Offshore operators are required to post a base bond to cover their lease and regulatory obligations. These bonds range from $50,000 for a lease-specific bond with no approved operational activity to $3 million for an area-wide bond that includes a development production plan. Under the proposed rule, a lessee with an investment grade credit rating would not be required to post any Supplemental FA beyond this base bond. Further, where there are multiple co-lessees on a lease, if any one co-lessee meets the credit rating threshold, none of the other co-lessees would be required to post Supplemental FA. For any lease on which all lessees are rated below the required rating, BOEM would next look to the value of the lease’s proved oil and gas reserves relative to lease decommissioning obligations associated with the production of those reserves. For any such lease, if a lease has proved reserves with a value of at least three times that of the estimated decommissioning cost, no Supplemental FA would be required.
The proposed rule also changes how BOEM calculates the required Supplemental FA. Currently, BOEM uses a single algorithm-based deterministic estimate to determine the amount of Supplemental FA required. In 2020, BSEE updated its Technical Information Management System with the latest industry-reported decommissioning costs. BOEM now proposes to use this information in conjunction with a probabilistic factor to determine the new amount of Supplemental FA required for a given lease. The probabilistic factor was tailored to “have a seventy percent likelihood of covering the full cost of decommissioning a facility.” This is a statistical concept, so the expectation is that the figure will be correct 70 percent of the time. The figure will “exceed the actual decommissioning value of many facilities” and would be insufficient in other cases. Probabilistic scenarios of 50 percent (“P50”) and 90 percent (“P90”) were also developed, but BOEM is currently proposing the 70 percent (“P70”) approach. P70 is estimated to result in a 30 percent increase in total Supplemental FA, or an additional $9.6 billion in total Supplemental FA. The changes in the proposed rule would be phased-in over a period of three years.
What are the implications for industry?
The simplification of the test for Supplemental FA would improve the predictability of determining whether Supplemental FA would be needed. Indeed, both the Trump and Biden administrations appear to agree that the existing 5-Point Test is not a useful indicator of an entity’s ability to fulfill decommissioning obligations. Dispensing with the 5-Point Test would reduce the programmatic effort needed to make the determination of when Supplemental FA should be required. However, the proposed rule will create its own challenges for entities that are not rated by the major agencies. In that situation, BOEM proposes using an “equivalent proxy credit rating.” It is unclear from the proposed rule how BOEM will carry out this process, or the implications on entities subject to such a proxy rating. BOEM has stated that any entities seeking a proxy rating would have to provide audited financial statements and that it would use a “commercially available credit model.” This kind of lessee information has been used in the past to determine an entity’s financial capacity under the 5-Point Test but was not a determinative factor in determining whether Supplemental FA was required.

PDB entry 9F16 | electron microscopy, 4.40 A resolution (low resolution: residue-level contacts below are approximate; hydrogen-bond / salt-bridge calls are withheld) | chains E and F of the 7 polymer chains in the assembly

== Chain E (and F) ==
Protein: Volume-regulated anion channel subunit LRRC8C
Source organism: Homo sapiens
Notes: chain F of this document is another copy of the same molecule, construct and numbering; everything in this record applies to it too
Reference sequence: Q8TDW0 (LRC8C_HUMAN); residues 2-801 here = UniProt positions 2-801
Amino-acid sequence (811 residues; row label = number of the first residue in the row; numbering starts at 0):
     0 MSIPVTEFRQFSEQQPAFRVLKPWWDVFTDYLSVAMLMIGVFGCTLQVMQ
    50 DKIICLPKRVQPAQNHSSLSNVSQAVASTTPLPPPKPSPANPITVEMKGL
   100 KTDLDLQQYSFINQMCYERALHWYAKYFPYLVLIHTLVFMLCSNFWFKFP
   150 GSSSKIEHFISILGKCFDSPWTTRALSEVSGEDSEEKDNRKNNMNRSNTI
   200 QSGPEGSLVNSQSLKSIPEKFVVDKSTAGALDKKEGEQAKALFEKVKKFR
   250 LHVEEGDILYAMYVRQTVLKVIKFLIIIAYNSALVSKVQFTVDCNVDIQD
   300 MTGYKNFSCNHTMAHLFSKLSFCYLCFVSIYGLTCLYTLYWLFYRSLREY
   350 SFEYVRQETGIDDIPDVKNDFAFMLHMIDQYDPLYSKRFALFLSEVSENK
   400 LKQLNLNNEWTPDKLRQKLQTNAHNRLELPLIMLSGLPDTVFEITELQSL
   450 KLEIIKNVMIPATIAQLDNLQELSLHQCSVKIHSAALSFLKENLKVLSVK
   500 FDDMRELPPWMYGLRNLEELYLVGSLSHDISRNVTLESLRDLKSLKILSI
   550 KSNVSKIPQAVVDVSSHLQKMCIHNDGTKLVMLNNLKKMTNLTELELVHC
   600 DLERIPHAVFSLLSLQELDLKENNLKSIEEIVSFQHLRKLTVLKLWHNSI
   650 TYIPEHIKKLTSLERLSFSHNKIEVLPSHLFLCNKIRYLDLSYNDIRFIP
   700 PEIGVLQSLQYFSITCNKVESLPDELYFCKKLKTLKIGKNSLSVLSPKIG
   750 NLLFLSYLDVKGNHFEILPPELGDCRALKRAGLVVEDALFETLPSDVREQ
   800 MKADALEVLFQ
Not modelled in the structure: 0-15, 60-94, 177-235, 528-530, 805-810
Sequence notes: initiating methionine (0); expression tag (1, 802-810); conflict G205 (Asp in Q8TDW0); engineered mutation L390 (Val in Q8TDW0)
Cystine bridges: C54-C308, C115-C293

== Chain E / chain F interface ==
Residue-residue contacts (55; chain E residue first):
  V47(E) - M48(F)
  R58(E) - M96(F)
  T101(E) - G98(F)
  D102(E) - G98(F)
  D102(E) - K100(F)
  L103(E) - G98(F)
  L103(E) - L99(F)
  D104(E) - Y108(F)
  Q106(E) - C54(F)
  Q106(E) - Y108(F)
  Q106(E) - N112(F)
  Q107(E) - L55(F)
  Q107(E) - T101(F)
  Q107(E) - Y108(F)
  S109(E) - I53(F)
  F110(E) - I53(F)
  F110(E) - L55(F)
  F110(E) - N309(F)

The proposal will provide additional clarity for lessees by providing a straightforward benchmark, but the proposed rule is expected to increase the number of lessees that must post Supplemental FA, and it would also increase the amount of Supplemental FA required. Smaller oil, gas and sulfur producing entities, that do not have the credit rating needed to avoid a Supplemental FA requirement and are producing at smaller properties, are most likely to feel negative impacts from this proposal. Their means of avoiding this obligation comes down to finding a co-lessee or co-owner that meets the credit rating test in order to avoid the Supplemental FA requirement, or only pursuing larger properties, where the valuation of the assets is large enough to avoid the requirement. In practical terms, this new obligation would create another financial hurdle to entities pursuing opportunities of this nature. This could further compound in the secondary market for operating assets. Leaner operators will have a bigger hurdle to cross when pursuing marginally economic wells from other operators. However, this may be offset somewhat by the perception of reduced risk on the part of the selling entity, which would expect less risk of decommissioning liability falling back on it as a predecessor.